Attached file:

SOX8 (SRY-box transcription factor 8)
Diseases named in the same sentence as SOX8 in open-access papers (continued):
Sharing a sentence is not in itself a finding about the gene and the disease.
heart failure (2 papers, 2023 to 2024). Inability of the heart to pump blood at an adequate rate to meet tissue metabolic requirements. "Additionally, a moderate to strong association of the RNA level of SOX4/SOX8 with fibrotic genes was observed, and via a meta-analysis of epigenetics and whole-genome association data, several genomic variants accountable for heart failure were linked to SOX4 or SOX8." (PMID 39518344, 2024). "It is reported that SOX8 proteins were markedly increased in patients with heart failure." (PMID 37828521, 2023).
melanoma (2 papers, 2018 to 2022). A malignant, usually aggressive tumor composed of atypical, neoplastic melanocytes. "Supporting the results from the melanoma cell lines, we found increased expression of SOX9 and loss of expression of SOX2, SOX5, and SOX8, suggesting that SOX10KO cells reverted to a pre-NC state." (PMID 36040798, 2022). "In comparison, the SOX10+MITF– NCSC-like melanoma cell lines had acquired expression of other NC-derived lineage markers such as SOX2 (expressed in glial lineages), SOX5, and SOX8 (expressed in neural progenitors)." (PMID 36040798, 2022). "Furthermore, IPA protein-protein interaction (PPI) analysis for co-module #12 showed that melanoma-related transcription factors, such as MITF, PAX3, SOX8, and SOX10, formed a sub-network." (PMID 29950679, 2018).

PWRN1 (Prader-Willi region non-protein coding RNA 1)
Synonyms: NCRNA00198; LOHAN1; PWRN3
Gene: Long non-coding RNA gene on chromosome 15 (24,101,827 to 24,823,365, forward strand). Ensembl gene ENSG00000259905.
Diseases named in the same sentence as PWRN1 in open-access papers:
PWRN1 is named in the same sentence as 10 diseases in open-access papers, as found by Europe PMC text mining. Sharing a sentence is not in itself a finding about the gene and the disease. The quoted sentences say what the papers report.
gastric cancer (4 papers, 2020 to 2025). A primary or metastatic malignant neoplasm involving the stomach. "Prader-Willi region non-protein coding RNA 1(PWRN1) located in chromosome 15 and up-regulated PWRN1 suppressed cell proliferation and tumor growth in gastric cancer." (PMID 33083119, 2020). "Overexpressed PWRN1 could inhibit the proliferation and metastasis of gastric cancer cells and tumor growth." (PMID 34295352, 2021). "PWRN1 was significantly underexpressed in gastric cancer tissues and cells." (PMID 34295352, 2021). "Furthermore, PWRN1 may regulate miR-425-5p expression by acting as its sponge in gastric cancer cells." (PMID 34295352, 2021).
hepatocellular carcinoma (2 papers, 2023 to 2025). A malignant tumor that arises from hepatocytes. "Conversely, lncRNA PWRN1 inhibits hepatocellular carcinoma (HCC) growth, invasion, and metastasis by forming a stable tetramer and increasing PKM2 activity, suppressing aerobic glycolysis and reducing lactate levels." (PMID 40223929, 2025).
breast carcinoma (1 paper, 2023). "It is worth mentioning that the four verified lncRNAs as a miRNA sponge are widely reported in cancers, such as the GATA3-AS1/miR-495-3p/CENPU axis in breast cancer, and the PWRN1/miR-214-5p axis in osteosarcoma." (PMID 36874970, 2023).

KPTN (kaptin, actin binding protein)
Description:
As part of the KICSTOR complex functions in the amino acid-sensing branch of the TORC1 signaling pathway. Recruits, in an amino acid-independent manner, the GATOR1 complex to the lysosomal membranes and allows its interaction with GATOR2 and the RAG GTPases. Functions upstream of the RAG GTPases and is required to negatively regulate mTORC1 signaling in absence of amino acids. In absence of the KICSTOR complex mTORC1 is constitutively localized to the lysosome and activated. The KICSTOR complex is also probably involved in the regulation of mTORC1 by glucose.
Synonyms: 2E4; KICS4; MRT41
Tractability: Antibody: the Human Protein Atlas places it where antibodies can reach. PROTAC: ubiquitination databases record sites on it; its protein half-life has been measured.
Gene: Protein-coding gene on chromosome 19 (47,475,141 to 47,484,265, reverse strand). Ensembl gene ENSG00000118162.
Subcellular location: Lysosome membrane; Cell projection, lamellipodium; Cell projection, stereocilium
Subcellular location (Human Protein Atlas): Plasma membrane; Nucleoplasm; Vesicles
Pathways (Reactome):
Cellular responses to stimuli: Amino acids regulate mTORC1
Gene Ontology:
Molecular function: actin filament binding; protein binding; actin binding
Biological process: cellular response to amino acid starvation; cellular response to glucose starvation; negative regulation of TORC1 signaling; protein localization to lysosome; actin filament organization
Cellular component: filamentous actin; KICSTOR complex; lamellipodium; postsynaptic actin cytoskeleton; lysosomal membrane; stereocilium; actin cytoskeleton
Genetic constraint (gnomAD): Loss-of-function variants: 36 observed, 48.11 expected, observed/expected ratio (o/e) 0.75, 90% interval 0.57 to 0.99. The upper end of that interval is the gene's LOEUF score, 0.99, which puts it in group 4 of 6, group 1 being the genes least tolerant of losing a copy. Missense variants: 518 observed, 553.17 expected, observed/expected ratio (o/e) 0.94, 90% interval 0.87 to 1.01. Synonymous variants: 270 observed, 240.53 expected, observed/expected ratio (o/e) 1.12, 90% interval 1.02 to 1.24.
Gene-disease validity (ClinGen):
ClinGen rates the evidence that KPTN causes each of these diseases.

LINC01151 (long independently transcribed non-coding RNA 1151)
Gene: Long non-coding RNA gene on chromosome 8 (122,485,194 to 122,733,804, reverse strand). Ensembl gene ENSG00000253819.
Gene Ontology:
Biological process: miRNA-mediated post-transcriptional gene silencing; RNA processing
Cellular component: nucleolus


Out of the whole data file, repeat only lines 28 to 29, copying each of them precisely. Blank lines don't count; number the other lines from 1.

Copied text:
Genetic constraint (gnomAD): Loss-of-function variants: 36 observed, 48.11 expected, observed/expected ratio (o/e) 0.75, 90% interval 0.57 to 0.99. The upper end of that interval is the gene's LOEUF score, 0.99, which puts it in group 4 of 6, group 1 being the genes least tolerant of losing a copy. Missense variants: 518 observed, 553.17 expected, observed/expected ratio (o/e) 0.94, 90% interval 0.87 to 1.01. Synonymous variants: 270 observed, 240.53 expected, observed/expected ratio (o/e) 1.12, 90% interval 1.02 to 1.24.
Gene-disease validity (ClinGen):